Fixed Rate Borrowers Should Suffer the Same Types of Regrets

What if you pass up a one-year ARM with a 4.0 percent start rate and a 5.5 percent contract rate, no points, in favor of a 7.0 percent, one-point, 30-year fixed-rate (a trade-off that was available several years ago). Then, within the next 18 months the 30-year fixed-rate falls to 6.0 percent. At the same time, the new rate on the one-year ARM falls to 3.75 percent (T-bill index + 2.5 margin). You're now paying hundreds of dollars more

1 The perceptive talents necessary to forecast interest rates attach to very few mortals. But in Secret #32 you will learn several clues to look for.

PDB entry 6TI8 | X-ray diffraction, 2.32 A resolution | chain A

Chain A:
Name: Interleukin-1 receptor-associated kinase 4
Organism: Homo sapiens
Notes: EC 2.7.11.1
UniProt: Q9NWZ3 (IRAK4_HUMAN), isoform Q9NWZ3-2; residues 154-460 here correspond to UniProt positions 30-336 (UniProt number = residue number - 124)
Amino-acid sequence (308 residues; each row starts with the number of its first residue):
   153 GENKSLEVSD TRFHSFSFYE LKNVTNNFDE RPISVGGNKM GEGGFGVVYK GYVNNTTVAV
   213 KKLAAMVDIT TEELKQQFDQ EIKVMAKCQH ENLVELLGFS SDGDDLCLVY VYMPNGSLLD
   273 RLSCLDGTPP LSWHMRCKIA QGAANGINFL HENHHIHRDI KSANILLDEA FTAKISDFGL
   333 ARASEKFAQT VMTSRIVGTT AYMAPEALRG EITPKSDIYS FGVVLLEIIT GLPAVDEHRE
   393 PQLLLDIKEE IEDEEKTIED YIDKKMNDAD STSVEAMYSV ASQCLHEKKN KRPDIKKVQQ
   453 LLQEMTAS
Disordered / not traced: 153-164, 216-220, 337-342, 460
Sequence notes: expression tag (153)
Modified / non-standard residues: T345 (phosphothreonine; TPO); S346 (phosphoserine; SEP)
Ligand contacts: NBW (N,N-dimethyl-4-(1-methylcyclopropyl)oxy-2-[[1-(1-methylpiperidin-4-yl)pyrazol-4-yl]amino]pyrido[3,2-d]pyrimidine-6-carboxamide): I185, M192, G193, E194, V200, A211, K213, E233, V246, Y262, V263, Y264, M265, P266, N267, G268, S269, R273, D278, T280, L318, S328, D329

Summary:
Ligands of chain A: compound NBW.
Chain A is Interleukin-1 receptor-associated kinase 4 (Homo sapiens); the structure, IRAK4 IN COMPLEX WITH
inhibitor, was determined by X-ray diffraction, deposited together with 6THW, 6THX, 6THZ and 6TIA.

per month than you would have paid with the ARM.2 Do you feel the same high level of regret? Maybe not. Why?

When your ARM payment goes up, you're cash-out-of-pocket. But if you have chosen a fixed-rate loan and interest rates fall, you do miss a chance to benefit immediately, yet suffer no cash loss. The economic effect, however, remains the same: In either instance, ARM or fixed-rate, when the market moves against your present interest rate (down for fixed-rates, up for ARMs), your monthly payments may stand higher than they otherwise would have been had you chosen differently at the time you originally obtained your mortgage.

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